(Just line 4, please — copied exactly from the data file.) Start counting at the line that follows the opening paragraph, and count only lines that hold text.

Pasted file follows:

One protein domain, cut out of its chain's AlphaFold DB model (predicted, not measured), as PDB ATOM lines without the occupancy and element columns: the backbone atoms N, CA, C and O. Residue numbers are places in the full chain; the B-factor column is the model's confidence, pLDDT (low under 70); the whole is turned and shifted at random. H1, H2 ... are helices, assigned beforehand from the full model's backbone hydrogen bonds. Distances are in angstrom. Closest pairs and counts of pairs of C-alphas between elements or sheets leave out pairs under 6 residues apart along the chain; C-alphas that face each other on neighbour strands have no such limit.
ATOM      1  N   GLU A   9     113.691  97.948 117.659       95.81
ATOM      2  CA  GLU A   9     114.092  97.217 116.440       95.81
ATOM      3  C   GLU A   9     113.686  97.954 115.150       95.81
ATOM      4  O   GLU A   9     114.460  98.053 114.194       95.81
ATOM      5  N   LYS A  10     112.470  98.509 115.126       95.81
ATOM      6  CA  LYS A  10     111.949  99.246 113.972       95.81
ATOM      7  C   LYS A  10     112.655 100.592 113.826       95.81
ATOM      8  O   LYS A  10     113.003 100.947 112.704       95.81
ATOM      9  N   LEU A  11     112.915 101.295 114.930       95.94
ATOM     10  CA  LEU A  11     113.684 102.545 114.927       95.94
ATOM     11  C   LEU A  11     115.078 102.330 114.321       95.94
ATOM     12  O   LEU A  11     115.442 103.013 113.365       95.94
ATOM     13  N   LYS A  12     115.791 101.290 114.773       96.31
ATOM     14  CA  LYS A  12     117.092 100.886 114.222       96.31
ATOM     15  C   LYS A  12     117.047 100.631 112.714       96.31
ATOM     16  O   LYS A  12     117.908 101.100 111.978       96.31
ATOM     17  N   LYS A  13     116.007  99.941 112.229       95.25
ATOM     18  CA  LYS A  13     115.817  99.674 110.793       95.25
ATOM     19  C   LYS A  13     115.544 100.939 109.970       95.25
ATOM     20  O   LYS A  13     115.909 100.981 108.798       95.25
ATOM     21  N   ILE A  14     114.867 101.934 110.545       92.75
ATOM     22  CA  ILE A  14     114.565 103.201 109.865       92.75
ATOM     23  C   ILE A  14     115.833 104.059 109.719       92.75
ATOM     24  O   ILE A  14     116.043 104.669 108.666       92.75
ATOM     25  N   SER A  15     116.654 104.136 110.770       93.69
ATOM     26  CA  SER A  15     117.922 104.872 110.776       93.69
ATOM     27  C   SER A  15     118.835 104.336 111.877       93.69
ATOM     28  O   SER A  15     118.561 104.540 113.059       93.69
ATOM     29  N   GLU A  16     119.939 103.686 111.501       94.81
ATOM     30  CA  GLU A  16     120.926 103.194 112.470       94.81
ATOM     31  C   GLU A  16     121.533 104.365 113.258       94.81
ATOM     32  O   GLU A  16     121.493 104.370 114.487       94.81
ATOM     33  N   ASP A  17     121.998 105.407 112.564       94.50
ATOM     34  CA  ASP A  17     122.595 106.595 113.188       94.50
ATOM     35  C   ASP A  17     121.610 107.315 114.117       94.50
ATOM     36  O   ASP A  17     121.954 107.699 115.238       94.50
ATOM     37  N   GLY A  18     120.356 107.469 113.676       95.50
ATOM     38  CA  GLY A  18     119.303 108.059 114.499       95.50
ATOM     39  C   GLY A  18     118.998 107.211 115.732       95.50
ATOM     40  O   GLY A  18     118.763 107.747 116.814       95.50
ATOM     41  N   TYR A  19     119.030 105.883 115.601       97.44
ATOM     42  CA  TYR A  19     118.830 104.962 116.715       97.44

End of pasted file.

ATOM      4  O   GLU A   9     114.460  98.053 114.194       95.81